India Bans TikTok, Calling It A Malicious App

Follow growing domestic pressure boycott Chinese-made goods, the Indian government on Monday ordered 59 Chinese apps to be blocked, including TikTok, WeChat, Shareit and Clash of Kings.

The Indian government framed the change how to protect personal information from what he called "malicious applications", which "undermine India's sovereignty and the privacy of our citizens".

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But tensions have increased between the two nuclear powers for weeks after a border clash in the Himalayas, in which Chinese forces killed at least 20 Indian soldiers and an unknown number of Chinese soldiers died. Indian Prime Minister Narendra Modi faced domestic criticism, which undermines his image as a strong man and conciliatory stance towards China, against which India has sporadically struggled since the 1962 war.

"While the prime minister recently called for self-confidence, the idea would be to build capacity and not to boycott products from India's second largest trading partner" Abhishek Baxi, technology journalist and digital consultant, told BuzzFeed News. "While action against smartphone brands is very difficult to deal with, banning apps is a fruit little dependent on political stance."

Among the 59 apps, are some of the most popular in the country – and controversial. In June 2019, the most recent date when the information was available, the TikTok video sharing application was used by around 200 million people in the country in October 2019. (Tiktok did not announce the latest user numbers for the country). April 2019, India banned the app for just over a week about child pornography concerns.

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As the ban showed, restricting applications is not as simple as a government decree. It requires the cooperation of Google and Apple, which run the stores where the apps are sold. On Monday, these companies had not indicated whether or not they would comply with the request. Apple and Google have not yet responded to requests for comment.

On Tuesday night, TikTok released a statement saying that the company's executives were "invited to meet with interested government stakeholders in order to have an opportunity to respond and send clarifications".

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Earlier this month, Google removed an app called "Remove apps from China" from the Play Store in India, which was downloaded 4.7 million times and claimed to check people's phones for Chinese apps and delete them.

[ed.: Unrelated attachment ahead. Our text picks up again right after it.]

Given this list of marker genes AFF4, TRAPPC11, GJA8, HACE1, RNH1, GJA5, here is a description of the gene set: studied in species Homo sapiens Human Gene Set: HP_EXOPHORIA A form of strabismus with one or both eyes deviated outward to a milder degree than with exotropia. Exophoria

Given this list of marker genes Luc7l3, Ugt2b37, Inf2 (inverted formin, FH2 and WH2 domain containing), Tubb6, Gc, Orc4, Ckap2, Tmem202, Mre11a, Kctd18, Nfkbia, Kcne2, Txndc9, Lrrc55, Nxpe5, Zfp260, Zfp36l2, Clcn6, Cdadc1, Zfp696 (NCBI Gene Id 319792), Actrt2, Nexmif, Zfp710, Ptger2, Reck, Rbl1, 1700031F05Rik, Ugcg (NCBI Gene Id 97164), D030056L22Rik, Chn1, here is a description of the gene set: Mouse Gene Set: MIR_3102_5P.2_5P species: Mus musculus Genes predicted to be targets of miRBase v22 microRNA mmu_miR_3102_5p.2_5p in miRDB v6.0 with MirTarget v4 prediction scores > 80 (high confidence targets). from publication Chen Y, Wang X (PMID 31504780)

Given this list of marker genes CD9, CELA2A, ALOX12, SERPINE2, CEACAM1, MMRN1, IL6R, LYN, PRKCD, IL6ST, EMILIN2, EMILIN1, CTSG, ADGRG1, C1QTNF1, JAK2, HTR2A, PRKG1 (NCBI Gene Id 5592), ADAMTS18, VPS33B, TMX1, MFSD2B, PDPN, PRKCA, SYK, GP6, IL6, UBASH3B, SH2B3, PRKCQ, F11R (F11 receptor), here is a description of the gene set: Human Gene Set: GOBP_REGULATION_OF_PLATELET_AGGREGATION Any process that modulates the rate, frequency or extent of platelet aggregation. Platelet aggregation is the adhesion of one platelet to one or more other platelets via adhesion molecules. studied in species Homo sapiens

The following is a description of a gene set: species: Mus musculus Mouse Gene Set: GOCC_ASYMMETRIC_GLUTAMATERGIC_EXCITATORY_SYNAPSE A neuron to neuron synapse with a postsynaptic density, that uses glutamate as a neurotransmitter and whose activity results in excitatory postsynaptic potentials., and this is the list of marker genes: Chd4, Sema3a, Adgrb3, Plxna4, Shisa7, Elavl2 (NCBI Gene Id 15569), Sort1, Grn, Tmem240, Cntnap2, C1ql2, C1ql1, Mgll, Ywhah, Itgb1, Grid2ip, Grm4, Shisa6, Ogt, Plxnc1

TikTok owner ByteDance is one of the most valuable companies in the world, worth more than $ 100 billion in May, according to Business Insider. Based in Beijing, it is also one of the main vectors of Chinese soft power, its popularity raising concerns worldwide, including US Senators, Egyptian Courtsand Australian Regulators.

"This is not just specific to India," Abhijeet Mukherjee, founder of Guiding Tech. "There has been growing discontent with the way some of these applications are" probably "crossing the line."

Also banned were WeChat group chat platform, owned by Chinese conglomerate Tencent, a mobile game Clash of Kingsand the ShareIt file sharing app, that BuzzFeed News reported in February it was being used by Kashmiris to prevent a shutdown of the Internet charged by the Indian government. Several important applications owned by China were not included, among them some applications belonging to the Chinese e-commerce giant Alibaba.

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Despite liberalizing its foreign direct investment policies under Modi, the Indian government has recently changed course. In April, China's central bank acquired a 1.01% stake in India's largest real estate lender, after which the Indian government announced a new policy aimed at reducing Chinese investment in Indian companies. Although Chinese investment in India is small, its capital is disproportionately concentrated in the technology sector, with large stakes in 18 of the 30 largest startups, according to Hindu.

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